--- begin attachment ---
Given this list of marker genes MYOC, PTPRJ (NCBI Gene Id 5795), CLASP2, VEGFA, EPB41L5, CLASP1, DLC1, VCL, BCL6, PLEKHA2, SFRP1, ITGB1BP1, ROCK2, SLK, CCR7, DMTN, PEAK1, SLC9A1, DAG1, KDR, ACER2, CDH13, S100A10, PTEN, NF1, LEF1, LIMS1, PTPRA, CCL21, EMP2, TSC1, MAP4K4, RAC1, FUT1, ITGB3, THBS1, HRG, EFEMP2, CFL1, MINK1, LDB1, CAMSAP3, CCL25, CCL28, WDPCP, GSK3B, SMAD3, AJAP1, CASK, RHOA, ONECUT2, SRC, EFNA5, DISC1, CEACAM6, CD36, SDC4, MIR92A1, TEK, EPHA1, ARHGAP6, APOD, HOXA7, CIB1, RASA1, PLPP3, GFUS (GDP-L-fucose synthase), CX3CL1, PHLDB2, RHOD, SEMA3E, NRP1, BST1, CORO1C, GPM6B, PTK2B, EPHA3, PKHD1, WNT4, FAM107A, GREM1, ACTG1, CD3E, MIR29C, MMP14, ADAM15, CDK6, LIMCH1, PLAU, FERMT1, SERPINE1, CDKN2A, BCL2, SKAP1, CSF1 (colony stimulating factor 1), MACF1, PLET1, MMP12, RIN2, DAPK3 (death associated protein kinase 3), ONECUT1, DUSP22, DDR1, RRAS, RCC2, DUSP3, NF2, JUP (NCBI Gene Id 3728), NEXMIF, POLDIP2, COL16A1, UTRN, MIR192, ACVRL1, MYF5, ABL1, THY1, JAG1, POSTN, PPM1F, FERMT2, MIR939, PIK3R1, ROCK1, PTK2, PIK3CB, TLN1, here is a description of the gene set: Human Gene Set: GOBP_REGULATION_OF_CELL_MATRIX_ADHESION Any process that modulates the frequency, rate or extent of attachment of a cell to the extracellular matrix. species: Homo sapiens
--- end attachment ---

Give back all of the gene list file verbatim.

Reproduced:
Given this list of marker genes MYOC, PTPRJ (NCBI Gene Id 5795), CLASP2, VEGFA, EPB41L5, CLASP1, DLC1, VCL, BCL6, PLEKHA2, SFRP1, ITGB1BP1, ROCK2, SLK, CCR7, DMTN, PEAK1, SLC9A1, DAG1, KDR, ACER2, CDH13, S100A10, PTEN, NF1, LEF1, LIMS1, PTPRA, CCL21, EMP2, TSC1, MAP4K4, RAC1, FUT1, ITGB3, THBS1, HRG, EFEMP2, CFL1, MINK1, LDB1, CAMSAP3, CCL25, CCL28, WDPCP, GSK3B, SMAD3, AJAP1, CASK, RHOA, ONECUT2, SRC, EFNA5, DISC1, CEACAM6, CD36, SDC4, MIR92A1, TEK, EPHA1, ARHGAP6, APOD, HOXA7, CIB1, RASA1, PLPP3, GFUS (GDP-L-fucose synthase), CX3CL1, PHLDB2, RHOD, SEMA3E, NRP1, BST1, CORO1C, GPM6B, PTK2B, EPHA3, PKHD1, WNT4, FAM107A, GREM1, ACTG1, CD3E, MIR29C, MMP14, ADAM15, CDK6, LIMCH1, PLAU, FERMT1, SERPINE1, CDKN2A, BCL2, SKAP1, CSF1 (colony stimulating factor 1), MACF1, PLET1, MMP12, RIN2, DAPK3 (death associated protein kinase 3), ONECUT1, DUSP22, DDR1, RRAS, RCC2, DUSP3, NF2, JUP (NCBI Gene Id 3728), NEXMIF, POLDIP2, COL16A1, UTRN, MIR192, ACVRL1, MYF5, ABL1, THY1, JAG1, POSTN, PPM1F, FERMT2, MIR939, PIK3R1, ROCK1, PTK2, PIK3CB, TLN1, here is a description of the gene set: Human Gene Set: GOBP_REGULATION_OF_CELL_MATRIX_ADHESION Any process that modulates the frequency, rate or extent of attachment of a cell to the extracellular matrix. species: Homo sapiens